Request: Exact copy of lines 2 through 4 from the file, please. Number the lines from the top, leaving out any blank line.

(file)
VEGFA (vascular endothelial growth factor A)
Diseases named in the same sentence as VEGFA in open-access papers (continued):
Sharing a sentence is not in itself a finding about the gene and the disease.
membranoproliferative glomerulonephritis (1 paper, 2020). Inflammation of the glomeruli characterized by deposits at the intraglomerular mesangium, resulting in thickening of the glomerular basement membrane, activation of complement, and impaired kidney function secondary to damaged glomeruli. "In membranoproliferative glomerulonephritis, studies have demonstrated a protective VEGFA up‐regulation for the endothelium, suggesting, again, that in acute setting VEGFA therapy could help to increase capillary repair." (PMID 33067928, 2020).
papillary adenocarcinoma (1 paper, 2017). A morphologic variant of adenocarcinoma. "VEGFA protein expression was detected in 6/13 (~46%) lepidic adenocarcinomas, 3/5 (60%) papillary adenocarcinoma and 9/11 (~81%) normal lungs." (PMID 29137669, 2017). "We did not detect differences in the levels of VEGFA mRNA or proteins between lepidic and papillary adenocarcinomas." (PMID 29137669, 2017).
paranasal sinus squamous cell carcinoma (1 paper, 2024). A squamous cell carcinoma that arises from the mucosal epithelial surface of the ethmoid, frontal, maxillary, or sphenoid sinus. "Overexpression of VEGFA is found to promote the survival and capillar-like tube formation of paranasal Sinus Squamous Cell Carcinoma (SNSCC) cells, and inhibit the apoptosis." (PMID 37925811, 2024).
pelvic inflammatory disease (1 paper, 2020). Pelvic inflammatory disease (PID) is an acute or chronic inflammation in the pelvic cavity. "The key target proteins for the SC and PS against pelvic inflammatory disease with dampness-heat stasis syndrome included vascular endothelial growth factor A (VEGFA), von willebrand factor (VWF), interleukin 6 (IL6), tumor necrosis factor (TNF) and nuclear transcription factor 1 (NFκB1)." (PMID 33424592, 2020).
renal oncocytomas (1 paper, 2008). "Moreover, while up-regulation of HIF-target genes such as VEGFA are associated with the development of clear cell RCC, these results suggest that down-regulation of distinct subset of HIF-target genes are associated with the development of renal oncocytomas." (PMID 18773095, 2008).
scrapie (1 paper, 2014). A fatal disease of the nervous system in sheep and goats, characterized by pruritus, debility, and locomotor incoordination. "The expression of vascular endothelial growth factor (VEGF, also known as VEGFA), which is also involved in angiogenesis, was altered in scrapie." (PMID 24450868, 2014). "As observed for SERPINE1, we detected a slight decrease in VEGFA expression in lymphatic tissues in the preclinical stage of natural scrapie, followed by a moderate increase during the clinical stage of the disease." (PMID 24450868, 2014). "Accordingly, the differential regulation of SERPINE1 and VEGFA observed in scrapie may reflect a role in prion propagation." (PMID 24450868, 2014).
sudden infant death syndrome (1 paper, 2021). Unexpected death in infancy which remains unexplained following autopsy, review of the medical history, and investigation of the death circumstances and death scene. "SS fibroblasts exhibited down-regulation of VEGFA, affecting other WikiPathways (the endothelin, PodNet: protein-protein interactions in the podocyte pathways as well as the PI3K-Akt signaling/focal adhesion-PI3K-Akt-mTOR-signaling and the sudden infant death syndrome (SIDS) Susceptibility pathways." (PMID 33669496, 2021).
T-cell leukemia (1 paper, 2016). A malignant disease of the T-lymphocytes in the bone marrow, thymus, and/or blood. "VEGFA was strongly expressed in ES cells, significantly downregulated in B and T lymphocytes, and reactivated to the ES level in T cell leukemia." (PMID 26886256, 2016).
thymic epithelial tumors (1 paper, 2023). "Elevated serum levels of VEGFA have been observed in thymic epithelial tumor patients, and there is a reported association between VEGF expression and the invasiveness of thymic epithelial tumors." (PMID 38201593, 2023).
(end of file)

Diseases named in the same sentence as VEGFA in open-access papers (continued):
Sharing a sentence is not in itself a finding about the gene and the disease.
membranoproliferative glomerulonephritis (1 paper, 2020). Inflammation of the glomeruli characterized by deposits at the intraglomerular mesangium, resulting in thickening of the glomerular basement membrane, activation of complement, and impaired kidney function secondary to damaged glomeruli. "In membranoproliferative glomerulonephritis, studies have demonstrated a protective VEGFA up‐regulation for the endothelium, suggesting, again, that in acute setting VEGFA therapy could help to increase capillary repair." (PMID 33067928, 2020).